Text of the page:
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Facing the music and dancing with Top Hat

PUBLISHED: 09:41 25 October 2011 | UPDATED: 09:41 25 October 2011

Top Hat

Top Hat

©ALASTAIR MUIR CONTACT alastair@alastairmuir.com

It has taken 77 years for Fred Astaire and Ginger Rogers musical Top Hat to make it to the stage but a sumptuous new versions relives the hey days of Hollywood glitz and glamour. TREVOR HEATON reports.

Some things are worth the wait — and it’s been a little matter of 77 years in the case of Top Hat.

That’s how long it has taken for the classic 1934 Fred Astaire-Ginger Rogers RKO film musical to make its way to the stage.

But it’s worth it. An ensemble of 45 is heading to the Theatre Royal from October 25 to November 5 to put on this glitzy production. With a glamorous 1930s-style set, sensational choreography and a Top Hat-brim-full of Irving Berlin tunes, it’s very much a case of ‘what’s not to like?’

And then, of course, there’s the two leads, Tom Chambers and Summer Strallen, who are both looking forward to their Norfolk visit as part of the show’s 17-week UK tour.

Tom’s love affair with tap dancing began when he was just a boy, stamping on his parents’ kitchen floor. Fast forward a couple of decades and he’s stepping in to some very big tap shoes indeed: those of dance legend Fred Astaire.

It’s a testament to the Strictly Come Dancing winner’s talent that not only was he being offered the chance to be the first person to play one of the leads in the new musical, but he’s being entrusted with caretaking the iconic role of Jerry Travers.

Unsurprisingly, when Tom was offered the opportunity, he grabbed it with both hands. “When I answered the phone it was like that big hand coming down from the sky and saying ‘it’s you’,” he recalls.

As he explains, his love affair with the glamour of the old Hollywood dance movies goes back to his childhood – and it was Fred Astaire that got him his first big break.

Tom grew up in Derbyshire, in a picturesque village called Darley Dale, and was bitten by the acting bug when he played the lead role in Dracula Spectacular at school.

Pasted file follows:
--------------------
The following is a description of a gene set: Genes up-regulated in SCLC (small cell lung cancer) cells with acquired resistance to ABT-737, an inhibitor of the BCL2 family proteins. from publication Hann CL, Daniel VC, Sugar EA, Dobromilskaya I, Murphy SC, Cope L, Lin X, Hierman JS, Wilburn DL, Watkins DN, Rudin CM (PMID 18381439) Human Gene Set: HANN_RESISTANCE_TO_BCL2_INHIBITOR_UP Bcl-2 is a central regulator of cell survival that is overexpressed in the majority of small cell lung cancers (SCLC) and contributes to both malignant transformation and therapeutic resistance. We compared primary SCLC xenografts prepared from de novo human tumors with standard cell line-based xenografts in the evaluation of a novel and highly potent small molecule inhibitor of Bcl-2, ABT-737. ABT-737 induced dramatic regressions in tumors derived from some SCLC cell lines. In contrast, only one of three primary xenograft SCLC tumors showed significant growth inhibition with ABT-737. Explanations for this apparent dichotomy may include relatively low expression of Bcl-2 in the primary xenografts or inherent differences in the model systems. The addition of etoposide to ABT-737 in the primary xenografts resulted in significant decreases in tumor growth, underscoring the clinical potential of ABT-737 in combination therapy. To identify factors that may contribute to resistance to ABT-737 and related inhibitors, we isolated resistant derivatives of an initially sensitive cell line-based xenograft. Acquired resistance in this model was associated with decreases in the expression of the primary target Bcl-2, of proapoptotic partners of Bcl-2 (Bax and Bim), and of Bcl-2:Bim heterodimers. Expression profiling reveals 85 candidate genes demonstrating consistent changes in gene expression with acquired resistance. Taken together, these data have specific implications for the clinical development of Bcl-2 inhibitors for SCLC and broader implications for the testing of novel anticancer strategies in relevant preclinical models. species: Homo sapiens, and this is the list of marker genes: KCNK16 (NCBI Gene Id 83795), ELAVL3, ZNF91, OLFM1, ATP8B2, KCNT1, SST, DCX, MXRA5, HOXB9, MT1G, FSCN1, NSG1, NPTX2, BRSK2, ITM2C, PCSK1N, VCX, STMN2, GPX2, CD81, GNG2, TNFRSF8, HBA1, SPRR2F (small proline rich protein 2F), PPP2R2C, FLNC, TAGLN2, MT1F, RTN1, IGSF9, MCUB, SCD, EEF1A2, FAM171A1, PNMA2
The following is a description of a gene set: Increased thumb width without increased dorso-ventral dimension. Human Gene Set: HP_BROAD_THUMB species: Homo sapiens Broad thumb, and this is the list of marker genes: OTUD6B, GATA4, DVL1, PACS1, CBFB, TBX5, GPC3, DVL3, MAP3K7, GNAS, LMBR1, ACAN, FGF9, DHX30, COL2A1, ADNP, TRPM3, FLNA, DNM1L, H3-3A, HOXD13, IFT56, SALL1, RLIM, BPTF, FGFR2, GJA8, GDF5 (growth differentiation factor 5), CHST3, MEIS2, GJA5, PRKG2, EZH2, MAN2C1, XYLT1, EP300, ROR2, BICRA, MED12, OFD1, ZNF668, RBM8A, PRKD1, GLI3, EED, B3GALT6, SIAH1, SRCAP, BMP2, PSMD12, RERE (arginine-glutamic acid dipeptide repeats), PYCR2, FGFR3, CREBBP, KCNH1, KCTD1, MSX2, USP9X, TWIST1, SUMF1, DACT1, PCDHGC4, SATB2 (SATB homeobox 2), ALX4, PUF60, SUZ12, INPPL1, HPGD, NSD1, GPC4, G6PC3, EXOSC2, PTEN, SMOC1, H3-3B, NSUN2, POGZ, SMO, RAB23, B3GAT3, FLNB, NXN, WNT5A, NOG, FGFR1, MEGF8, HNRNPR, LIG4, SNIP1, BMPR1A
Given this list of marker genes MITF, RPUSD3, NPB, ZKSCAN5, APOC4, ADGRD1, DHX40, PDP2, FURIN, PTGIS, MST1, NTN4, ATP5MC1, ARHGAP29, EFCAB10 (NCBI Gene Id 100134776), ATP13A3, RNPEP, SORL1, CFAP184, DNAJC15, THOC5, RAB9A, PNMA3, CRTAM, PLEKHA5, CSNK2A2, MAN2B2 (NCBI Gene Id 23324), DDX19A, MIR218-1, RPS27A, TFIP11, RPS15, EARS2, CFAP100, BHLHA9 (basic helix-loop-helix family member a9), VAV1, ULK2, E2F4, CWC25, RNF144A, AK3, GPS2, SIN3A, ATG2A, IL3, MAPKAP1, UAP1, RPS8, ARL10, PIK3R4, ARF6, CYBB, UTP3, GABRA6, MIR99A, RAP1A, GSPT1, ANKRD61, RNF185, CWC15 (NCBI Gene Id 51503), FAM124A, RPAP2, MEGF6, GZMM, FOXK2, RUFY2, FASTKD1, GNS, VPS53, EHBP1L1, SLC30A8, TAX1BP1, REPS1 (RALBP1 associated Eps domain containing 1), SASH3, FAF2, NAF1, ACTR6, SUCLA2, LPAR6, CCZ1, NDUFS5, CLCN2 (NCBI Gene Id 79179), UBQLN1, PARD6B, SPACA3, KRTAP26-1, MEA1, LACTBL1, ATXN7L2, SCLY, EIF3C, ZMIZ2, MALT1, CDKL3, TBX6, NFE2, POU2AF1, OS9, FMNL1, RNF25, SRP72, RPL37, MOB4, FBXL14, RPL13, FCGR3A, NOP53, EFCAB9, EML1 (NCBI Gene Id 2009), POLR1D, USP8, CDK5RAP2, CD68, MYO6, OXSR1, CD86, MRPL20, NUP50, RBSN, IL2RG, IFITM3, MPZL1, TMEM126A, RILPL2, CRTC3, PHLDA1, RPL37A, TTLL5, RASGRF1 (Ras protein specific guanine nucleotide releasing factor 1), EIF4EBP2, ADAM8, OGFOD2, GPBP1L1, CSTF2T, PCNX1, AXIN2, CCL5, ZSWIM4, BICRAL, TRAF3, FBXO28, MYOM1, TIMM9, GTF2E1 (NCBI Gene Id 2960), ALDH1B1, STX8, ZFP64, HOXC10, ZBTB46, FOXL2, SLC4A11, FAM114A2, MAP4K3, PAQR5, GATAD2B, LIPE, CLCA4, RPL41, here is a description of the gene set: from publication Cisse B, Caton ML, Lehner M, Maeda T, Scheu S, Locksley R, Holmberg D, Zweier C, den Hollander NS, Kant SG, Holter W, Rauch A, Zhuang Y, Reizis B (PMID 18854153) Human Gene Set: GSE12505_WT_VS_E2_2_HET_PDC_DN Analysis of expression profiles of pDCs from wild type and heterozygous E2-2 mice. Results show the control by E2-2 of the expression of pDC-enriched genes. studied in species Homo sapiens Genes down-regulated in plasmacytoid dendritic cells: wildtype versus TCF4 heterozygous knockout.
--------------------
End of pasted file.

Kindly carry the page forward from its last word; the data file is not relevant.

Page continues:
“It was like a doorway had opened. It felt like a very natural relationship between me and the audience. It felt like I had found something I might try and pursue. I was very lucky to find that out at 12 years old,” he says.

Tom attended the National Youth Music Theatre and studied at the Guilford School of Acting, but then reached a crossroads.

“I was an unemployed actor without an agent,” he says. “My agent had fired me for not accepting Bob the Builder the arena tour. Being unemployed is one thing, but to be without an agent is really dire, you don’t get any auditions.”

Many people would have given up – but Tom did something quite astonishing. “I think it began for me when I put on to YouTube a Fred Astaire tap dance routine [from the 1937 RKO film A Damsel in Distress] in which Fred Astaire tap dances with a drum kit, that I spent nine months practising in a shed at the bottom of the garden.

“The last straw was to go home and live with my parents and do this routine in the hope I would get on the Royal Variety Show.”

He didn’t make it on to the bill but, undeterred, he filmed himself performing the routine and sent it out to people in the industry in the hope that they would be interested in hiring him. The hours of dedication paid off.

“I sent out 1,000 copies to the whole industry to see if anyone was interested and I got an audition for Holby City, which was looking for an American doctor because they thought I was American. Then they asked me to come back and audition for a bigger part.”

That role was Sam Strachan. And from there he got the call to take part in Strictly...

In Top Hat, Tom’s character, Jerry Travers, is a famous American tap dancer, who arrives in London to appear in his first West End show. He meets the irresistible Dale Tremont, played by Summer, and follows her across Europe in an attempt to win her heart. And what’s the best way for him to woo her? Why, by a series of series of lavish song and dance routines, naturally.

Tom says that he has looking forward to working with Summer, who was recently nominated for an Olivier award for her portrayal of Meg Giry in Andrew Lloyd Webber’s Phantom of the Opera sequel Love Never Dies.